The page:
by Travis Bagley, Greg Nordquist, CFA, Russell Investments
As institutional investors, we most often represent risk as standard deviation or tracking error. But when we implement changes in our portfolios, the real-time risk happens much faster. Those standard deviations will impact portfolios not on an annual scale, but in hours or even minutes. What happens in those minutes can have lasting effects on performance.
Investors generally don't have visibility to the real-time implementation slippage that can occur without an intentional focus on real-time exposures. Very few investors have detailed real-time post-implementation reporting to verify that their exposures were managed appropriately throughout the course of implementation.
The cost of just one hour of misaligned exposure
How much can a market hour of misaligned portfolio exposure impact performance? The risk of a market hour, as represented in the chart below, demonstrates just how impactful it can be. In recent market experience with U.S. equities and international developed equities, just one market hour can have a standard deviation of +/- around 55 basis points—while U.S. Treasuries can have a standard deviation of nearly +/- 50 basis points.
Click image to enlarge
1 – Market Hour represents hourly price observations, starting from prior nights closing price until end of day close price. Standard deviations calculated based upon 60-day historical hourly price changes for S&P 500 ETF (SPY), Long Treasury ETF (TLT), MSCI EAFE ETF (EFA) and cash through – 12/30/2022. Standard & Poor’s Corporation is the owner of the trademarks, service marks, and copyrights related to its indexes. For illustrative purposes. Data is historical and not a guarantee of future results. Indexes are unmanaged and cannot be invested in directly.
How can investors better manage real-time implementation exposure risks?
- Use an overlay manager. An adept overlay manager can provide needed market exposures with derivatives, while providing the flexibility to quickly execute exposure trades to balance or offset physical trading activity or pooled fund redemptions and subscriptions.
- Use a transition manager for large changes to physical portfolios. Work with a skilled transition manager who is accountable for portfolio performance and is focused on managing real-time risk exposures. This is industry best practice for large portfolio changes.
- If possible, ensure the overlay manager and transition manager reside within the same organization. The ability of the transition manager to work with the overlay manager in real-time, on the same systems, with precisely synchronized execution of derivative and physical transactions provides the most seamless implementation of large asset allocation shifts. This harmonized implementation structure affords the investor confidence that exposures are intentional and aligned for success. Compare this synchronized TM/OS provider to the alternative of separate firms managing different portions of the implementation. You'll easily see that the disparate organizations trying to coordinate trading activity leaves the investor open to exposure gaps and more implementation slippage.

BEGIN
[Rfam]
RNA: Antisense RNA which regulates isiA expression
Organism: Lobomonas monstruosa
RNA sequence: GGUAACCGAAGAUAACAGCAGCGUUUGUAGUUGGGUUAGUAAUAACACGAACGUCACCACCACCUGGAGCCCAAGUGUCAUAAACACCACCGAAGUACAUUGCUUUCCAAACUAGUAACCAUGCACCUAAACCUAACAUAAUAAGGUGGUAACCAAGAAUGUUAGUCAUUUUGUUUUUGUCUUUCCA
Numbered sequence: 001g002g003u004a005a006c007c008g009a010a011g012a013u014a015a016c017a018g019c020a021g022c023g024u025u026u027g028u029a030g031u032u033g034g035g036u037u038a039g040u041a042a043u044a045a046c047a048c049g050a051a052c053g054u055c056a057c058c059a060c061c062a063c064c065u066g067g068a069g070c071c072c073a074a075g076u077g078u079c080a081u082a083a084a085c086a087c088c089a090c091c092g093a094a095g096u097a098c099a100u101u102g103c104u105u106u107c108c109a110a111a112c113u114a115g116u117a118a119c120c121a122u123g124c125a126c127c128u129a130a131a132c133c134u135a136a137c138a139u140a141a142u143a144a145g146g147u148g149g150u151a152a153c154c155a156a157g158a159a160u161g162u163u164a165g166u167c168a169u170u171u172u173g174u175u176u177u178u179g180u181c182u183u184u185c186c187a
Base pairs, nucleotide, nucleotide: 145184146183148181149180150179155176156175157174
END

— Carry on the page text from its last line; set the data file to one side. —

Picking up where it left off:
The bottom line
Investors should be aware of potential real-time market exposure risks when implementing large changes to their portfolios and they must be intentional in managing these risks. The risks are particularly large when making asset-class shifts and when international markets are involved with discontinuous market hours. Capabilities are key, but the strategy in which those capabilities are applied is even more critical to success. Many asset managers and brokers have derivatives and physical trading capabilities. That's the easy part. But effectively combining these capabilities to minimize market exposure risks, often across numerous mandates, in real-time, at a single provider, is a rare organizational structure.
What happens while you sleep?
Overnight risk or gap risk is a common exposure risk that institutional investors can overlook without guidance from implementation experts.
This occurs when the exposure is lost at the close, perhaps coming out of a commingled fund, and the replacement exposure is gained the next morning on the open. From a market clock perspective, this is very sensible. After all, only being out of the market while the market is closed should be harmless, right?
The reality is that the price is received at the next day's open is often very different than that of the prior night's close. In the chart below you see that the tracking error of overnight exposures is significant relative to the day-to-day volatility of the market overall.
Using thoughtful approaches to manage exposures, including bridging exposures using derivative overlays, is one way to limit these unwanted risks that can materially impact outcomes unnecessarily.
To successfully manage large-scale portfolio changes, investors need to partner with a firm that has a core competency in coordinated trading in local-market physical securities and derivatives, with best-in-class currency execution facilities. This combination of capabilities doesn't come about by chance. Rather, it must be intentionally built, with the expertise and infrastructure to effectively manage large portfolios in flux.
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